Miss Percy’s Pocket Guide to the Care and Feeding of British Dragons
Series: Miss Percy’s Guide, #1
Author: Quenby Olsen
Miss Mildred Percy inherits a dragon.
Ah, but we’ve already got ahead of ourselves …
Miss Mildred Percy is a spinster. She does not dance, she has long stopped dreaming, and she certainly does not have adventures. That is, until her great uncle has the audacity to leave her an inheritance, one that includes a dragon’s egg.
The egg – as eggs are wont to do – decides to hatch, and Miss Mildred Percy is suddenly thrust out of the role of “spinster and general wallflowers” and into the unprecedented position of “spinster and keeper of dragons.”
But England has not seen a dragon since … well, ever. And now Mildred must contend with raising a dragon (that should not exist), kindling a romance (with a humble vicar), and embarking on an adventure she never thought could be hers for the taking.
I’m not altogether sure why I picked up this book, especially since it is clearly set in what’s supposed to be this world or an alternate version of it (see the mention of England above) and I generally don’t like that. But I think it probably had mostly to do with the very cute hatching dragon on the cover and the hope that it would be about raising a dragon (since everyone who knows Raina knows that’s one of her things), and the fact that a book set in England some several hundreds of years ago does not have the issues practically any contemporary fiction would have for me, and other things about the book (such as how cozy/slice-of-life and non-epic non-political it is, and the fact it’s set in a culture not so far removed from certain ones nowadays that it may be expected the author will not get everything about it drastically wrong and miss the whole spirit of anything) suggest it won’t have a lot of the problems I hate in historical fiction.
I may already be imitating the narrator’s habit of going for long parentheticals in the middle of conversation – and well, everywhere – already in my review. But with a lot less style than Quenby displays.
Well, firstly, what I liked about the book. One of the major things I enjoyed about Miss Percy was the theme that it’s never too late to re-discover your self-identity and go on an adventure. It’s never too late to dream. Mildred has dreamed of having an adventure since she was a child, and then given up that dream in a despair too quiet and too slow in its onset to be properly called despair, as she accepts her role as a spinster and a fly on the wall of her insufferable sister’s home. And I think there’s an allegory and a message in there for everyone – never stop dreaming, and even if you have stopped dreaming, that doesn’t mean it’s too late to start again. I think that’s a hope and a call we all need, in a world where so many of us do stop dreaming, resigning ourselves sometimes to barely even thinking of the dreams that have been left behind, and feeling that it is better not to and that it is impossible to respond to that call and step back into the adventure of life after missing out for so long, whether that fear is tied to the fear of encroaching age and death, or something else.
Secondly, I liked the representation of all the characters and the way both realism and hope for human character was woven into this novel. There are plenty of insufferable characters, who are just as selfish, self-justified, and cruel as many people can be, and really feel like the sorts of individuals one sometimes encounters in real life. But at the same time, there are people who are kind and helpful, some in bigger ways, some in smaller ways. People with open hearts. However, having had some very bad experiences (and very little but) with organized religion and pastors, I found the part of the town vicar, and the fact he had to be the vicar, to be disconcerting and troublesome. I’m not sure how I overlooked that part on the back cover, or if I was in a mood where I didn’t remember what ‘vicar’ meant and it could have been the town plumber …. Though I’m aware that not all people who have ever been in positions like that are evil, but it was troublesome to me. I just don’t like the atmosphere I generally perceive around clergy and figures of so-called “authority.”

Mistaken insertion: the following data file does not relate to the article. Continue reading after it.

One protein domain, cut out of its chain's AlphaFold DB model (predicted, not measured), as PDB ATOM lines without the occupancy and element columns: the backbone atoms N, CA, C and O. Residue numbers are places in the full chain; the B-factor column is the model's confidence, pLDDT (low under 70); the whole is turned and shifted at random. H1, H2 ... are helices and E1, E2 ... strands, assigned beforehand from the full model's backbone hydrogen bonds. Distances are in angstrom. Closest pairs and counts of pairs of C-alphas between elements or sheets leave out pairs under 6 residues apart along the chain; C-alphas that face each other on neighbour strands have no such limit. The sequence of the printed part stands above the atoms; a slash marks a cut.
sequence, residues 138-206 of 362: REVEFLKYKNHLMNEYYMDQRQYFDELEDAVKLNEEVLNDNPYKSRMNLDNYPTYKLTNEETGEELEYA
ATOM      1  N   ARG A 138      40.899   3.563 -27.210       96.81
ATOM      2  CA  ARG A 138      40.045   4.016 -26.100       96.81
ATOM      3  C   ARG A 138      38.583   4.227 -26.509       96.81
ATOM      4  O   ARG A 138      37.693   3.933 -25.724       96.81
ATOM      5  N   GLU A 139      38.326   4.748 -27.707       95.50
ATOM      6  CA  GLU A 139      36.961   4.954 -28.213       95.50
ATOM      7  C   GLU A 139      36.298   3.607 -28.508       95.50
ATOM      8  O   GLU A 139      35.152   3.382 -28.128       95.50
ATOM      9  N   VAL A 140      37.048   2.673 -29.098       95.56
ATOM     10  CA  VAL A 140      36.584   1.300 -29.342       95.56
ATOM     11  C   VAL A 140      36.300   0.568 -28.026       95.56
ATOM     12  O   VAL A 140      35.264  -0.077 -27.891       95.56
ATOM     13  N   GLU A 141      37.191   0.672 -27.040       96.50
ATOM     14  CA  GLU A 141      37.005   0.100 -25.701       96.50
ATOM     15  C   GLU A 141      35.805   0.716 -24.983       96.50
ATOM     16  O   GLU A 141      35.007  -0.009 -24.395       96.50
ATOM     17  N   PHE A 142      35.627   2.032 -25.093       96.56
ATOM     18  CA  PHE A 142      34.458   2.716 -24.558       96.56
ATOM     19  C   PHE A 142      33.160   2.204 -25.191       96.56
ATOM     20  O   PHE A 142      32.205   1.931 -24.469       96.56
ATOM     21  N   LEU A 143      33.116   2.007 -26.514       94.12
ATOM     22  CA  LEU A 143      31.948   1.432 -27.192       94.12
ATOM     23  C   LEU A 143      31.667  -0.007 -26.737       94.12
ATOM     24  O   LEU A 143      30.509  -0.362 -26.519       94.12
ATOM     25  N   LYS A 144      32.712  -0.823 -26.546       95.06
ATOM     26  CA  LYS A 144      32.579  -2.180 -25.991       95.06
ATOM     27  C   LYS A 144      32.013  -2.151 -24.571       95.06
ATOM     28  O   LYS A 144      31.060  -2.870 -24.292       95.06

Thirdly, the narrator (I don’t mean this in the audiobook sense, but calling it ‘prose’ seems to convey the wrong impressions for what I meant here) is sometimes funny. The comments about social norms and the odd things that put ants up the pants (this is my expression, not borrowed from the book in so far as I know) of the “well-raised” are sometimes engaging and funny. The dialogue reads like dialogue, with plenty of stammering and stumbling and stuttering, and everything else that happens when speakers of certain personality types are quite nervous, or shy, or otherwise have a hard time coming up with words. Though, of course, one does get to see Mildred come into quite a bit of confidence once or twice. But the reflections on such things as making plans before one has even considered half the substance of those plans can be amusing. However, at other times the narration is rather dull, and did not seem to me to add anything to the story being told.
And the scenes with Fitz, while not plentiful and I would have preferred a great deal more, are the best. Also, he is a brave little thing with rather ingenious solutions to problems that would – apart from his intervention – escalate into something rather disastrous. Not to mention that he is quite intelligent and knows who his friends are.
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